British vets fly to the Gambia as deadly West Nile disease strikes

  • Vets from Liverpool University and the Equine Veterinary Hospital in Arundel, Sussex fly out next week to teach poor farmers in the west African nation proper care of their horses.

    There are only seven vets in the whole of Gambia, a country of only 1.5m people and which was without horses until thirty years ago.

    Horses were brought in from neighbouring Senegal as the foreshortening of the rainy season due to climate change meant farmers needed to harvest faster.

    Heather Armstrong, chief executive of the Gambia Horse and Donkey Trust, who was born in Gambia, has organised the aid.

    She said: “All the vets are volunteering. Rob Christley and Gina Pinchbeck of Liverpool University have previously paid for their own flights.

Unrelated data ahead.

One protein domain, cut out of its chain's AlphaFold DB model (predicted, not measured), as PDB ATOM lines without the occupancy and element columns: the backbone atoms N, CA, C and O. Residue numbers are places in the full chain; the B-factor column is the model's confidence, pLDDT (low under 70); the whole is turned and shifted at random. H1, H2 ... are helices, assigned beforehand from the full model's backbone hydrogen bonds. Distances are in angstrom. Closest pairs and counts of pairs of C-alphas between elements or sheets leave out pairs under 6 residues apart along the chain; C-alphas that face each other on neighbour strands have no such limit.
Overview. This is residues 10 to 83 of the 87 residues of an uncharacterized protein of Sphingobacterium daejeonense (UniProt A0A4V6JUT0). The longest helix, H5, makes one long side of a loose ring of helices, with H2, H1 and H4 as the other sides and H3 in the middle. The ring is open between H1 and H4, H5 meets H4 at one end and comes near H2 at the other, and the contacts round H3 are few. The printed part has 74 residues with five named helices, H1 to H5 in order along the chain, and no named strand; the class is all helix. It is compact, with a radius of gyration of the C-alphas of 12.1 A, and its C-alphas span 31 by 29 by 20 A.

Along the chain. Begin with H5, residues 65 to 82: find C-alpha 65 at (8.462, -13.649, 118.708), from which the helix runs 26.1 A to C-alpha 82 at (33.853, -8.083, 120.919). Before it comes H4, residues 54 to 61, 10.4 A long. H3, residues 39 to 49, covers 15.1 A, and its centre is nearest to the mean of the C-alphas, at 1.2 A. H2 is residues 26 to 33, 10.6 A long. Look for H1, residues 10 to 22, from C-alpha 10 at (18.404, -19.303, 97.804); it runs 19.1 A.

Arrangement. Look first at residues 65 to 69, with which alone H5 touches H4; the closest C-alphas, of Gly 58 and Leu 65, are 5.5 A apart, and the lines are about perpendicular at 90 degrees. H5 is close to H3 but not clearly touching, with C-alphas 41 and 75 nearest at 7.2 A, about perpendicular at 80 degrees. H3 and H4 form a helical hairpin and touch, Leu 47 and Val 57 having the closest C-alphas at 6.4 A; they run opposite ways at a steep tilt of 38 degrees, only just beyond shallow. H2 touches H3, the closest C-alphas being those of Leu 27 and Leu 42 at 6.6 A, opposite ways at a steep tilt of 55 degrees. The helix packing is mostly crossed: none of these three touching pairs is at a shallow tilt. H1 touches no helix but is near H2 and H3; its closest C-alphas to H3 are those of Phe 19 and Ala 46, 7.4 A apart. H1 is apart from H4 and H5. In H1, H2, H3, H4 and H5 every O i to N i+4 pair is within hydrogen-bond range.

“There’s no tradition of horsemanship in Gambia. The Gambians are lovely people but they know nothing about horses. We’re trying to reduce rural poverty by improving the welfare of working horses and donkeys.”

    Ms Armstrong had Defra do blood tests on samples she had previously brought back from Gambia.

    These confirmed that West Nile disease, which can also affect humans, has struck the Gambia.

    The trust has fourteen staff based upcountry in Gambia in an area without electricity and running water.

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